“Five months after the city implemented its penny-per-ounce tax on all manner of sugar-sweetened beverages, lower-income residents had reduced their consumption by 21 percent, compared to the pre-tax days. Meanwhile, their counterparts in neighboring Oakland and San Francisco increased the amount of sugary drinks consumed by 4 percent during the same period, according to a study published Tuesday in the American Journal of Public Health,” the L.A. Times reported.

“Instead of swilling as much Coke, Gatorade, Red Bull and Hawaiian Punch, the Berkeley residents boosted their water consumption by 63 percent. In the neighboring cities, low-income residents drank only 19 percent more water during the study period,” according to the story.

While this news may not make soda manufacturers happy, particularly if other municipalities follow suit with their own taxes, it’s not bad news for some businesses. Suppliers of bottled water, water filtration products and unsweetened beverages can capitalize on these taxes by marketing their products to residents reducing their consumption of sweetened drinks.

 

Are Off-Price Shoppers Loyal
To Stores or Low Prices?

Many savvy shoppers swear by off-price stores. While there has been some debate over off-price pricing policies and product quality, many consumers appreciate the ability to buy apparel and other goods at ultra-low prices.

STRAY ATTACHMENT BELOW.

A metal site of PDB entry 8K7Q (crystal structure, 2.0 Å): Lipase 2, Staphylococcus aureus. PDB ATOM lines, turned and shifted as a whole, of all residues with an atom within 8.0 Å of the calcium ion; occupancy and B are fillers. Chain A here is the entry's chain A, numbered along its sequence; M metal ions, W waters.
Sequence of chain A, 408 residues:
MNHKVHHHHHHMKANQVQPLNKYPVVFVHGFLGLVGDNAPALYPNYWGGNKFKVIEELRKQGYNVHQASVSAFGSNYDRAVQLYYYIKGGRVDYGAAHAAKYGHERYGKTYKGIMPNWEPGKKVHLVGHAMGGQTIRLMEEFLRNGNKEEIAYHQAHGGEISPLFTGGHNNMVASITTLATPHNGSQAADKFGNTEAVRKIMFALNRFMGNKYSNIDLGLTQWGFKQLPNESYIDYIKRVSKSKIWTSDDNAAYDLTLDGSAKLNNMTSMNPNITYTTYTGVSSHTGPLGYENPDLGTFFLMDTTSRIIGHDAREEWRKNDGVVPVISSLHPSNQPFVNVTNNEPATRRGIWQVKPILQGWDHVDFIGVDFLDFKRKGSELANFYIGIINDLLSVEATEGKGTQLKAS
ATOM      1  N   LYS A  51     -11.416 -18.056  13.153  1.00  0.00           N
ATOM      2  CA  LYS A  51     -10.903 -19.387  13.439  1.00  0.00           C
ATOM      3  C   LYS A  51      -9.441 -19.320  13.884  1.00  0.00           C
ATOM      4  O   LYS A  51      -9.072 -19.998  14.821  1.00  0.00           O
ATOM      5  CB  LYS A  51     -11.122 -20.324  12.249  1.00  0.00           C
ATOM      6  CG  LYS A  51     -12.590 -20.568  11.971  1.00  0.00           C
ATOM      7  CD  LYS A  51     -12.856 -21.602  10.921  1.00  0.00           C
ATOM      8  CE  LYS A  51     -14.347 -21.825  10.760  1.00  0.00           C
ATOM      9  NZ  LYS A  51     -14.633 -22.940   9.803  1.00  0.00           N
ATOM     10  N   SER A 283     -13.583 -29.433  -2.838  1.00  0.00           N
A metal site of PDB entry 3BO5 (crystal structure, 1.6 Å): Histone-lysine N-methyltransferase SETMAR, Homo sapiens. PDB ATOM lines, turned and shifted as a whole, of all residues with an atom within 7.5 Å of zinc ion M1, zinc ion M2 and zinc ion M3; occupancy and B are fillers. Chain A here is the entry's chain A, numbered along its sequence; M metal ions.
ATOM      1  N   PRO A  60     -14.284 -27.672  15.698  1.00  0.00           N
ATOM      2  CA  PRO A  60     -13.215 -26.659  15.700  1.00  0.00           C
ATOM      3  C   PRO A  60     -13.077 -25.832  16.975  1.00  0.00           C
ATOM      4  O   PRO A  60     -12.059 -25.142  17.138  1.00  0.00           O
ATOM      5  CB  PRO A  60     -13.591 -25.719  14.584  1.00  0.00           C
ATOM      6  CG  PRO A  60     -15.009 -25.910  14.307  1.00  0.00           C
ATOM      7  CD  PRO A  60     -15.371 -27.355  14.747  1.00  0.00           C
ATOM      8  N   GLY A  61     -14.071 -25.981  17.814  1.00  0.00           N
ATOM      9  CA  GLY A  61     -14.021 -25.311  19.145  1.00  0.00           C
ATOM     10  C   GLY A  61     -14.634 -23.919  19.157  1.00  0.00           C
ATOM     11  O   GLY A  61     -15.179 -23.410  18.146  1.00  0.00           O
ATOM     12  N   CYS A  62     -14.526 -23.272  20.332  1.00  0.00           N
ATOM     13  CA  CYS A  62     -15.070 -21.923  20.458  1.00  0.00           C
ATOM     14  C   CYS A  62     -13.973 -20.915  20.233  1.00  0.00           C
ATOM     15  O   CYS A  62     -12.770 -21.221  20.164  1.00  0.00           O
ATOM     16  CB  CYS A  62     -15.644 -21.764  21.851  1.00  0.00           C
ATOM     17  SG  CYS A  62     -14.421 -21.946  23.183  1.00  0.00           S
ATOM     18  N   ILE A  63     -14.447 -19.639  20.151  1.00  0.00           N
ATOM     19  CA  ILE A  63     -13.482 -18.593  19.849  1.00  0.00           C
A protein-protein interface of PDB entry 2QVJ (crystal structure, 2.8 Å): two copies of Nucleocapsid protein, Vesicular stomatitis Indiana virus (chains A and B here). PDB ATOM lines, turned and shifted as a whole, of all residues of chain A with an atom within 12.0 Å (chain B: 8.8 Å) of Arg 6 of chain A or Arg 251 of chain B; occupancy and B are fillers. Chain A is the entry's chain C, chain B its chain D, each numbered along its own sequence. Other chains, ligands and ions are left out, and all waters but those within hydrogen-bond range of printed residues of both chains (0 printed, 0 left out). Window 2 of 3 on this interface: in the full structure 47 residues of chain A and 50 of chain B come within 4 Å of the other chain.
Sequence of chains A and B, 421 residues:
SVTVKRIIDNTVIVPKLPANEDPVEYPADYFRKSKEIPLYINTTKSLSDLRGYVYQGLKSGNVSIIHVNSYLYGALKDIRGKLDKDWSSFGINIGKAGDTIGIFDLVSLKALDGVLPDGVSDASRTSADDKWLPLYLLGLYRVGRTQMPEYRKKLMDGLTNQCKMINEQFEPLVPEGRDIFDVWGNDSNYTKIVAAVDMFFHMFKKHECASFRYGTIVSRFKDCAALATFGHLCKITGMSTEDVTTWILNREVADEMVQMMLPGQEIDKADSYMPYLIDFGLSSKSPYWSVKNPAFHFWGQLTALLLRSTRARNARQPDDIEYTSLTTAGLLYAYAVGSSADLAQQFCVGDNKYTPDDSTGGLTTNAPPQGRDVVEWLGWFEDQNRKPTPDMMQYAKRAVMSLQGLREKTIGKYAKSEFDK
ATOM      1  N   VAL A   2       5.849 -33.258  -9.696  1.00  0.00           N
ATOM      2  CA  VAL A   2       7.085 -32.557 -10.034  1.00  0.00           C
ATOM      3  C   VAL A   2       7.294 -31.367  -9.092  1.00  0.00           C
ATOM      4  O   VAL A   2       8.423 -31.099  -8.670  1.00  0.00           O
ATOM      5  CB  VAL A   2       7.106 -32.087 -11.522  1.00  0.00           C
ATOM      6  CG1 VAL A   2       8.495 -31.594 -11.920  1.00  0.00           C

T.J. Maxx is one example of an off-price empire that continues to impress with its success. Its stores are cavernous and offer shoppers an enormous range of clothing, housewares and gifts. Also, T.J. Maxx has an e-commerce site, something that is a rarity in a niche that boasts limited supplies of discounted goods. Its parent company continues to open additional stores and earnings are solid.

However, it’s not at all clear that T.J. Maxx’s success is due to throngs of loyal customers who truly love the T.J. Maxx brand. T.J. Maxx shoppers are clearly willing to shop at its stores and on its website, perhaps because of the quality of its stores and online shopping experience. But that may not be enough to maintain the brand’s momentum, a recent article in Fierce Retail notes.

According to the article, analysts at Checkout Tracking report: “There seems to be little loyalty among consumers to specific off-price retailers.

“T.J. Maxx buyers gave T.J. Maxx 4 percent of their apparel wallet, while giving 3 percent to Marshalls and 2 percent to Ross. Marshalls buyers give 5 percent of their apparel wallet to that retailer, while giving 3 percent to T.J. Maxx and 2 percent to Ross. Nordstrom Rack buyers give 5 percent of their apparel spend to that chain, while giving 3 percent each to T.J. Maxx and Marshalls.”

This indicates that shoppers who are concerned about controlling costs may not be able to afford store loyalty. Instead, they are going to shop where they can get the best deals though there may be other factors that affect shopping decisions, such as store location and convenience. Off-price and discount retailers may need to take additional steps to attract customer attention and to secure loyalty.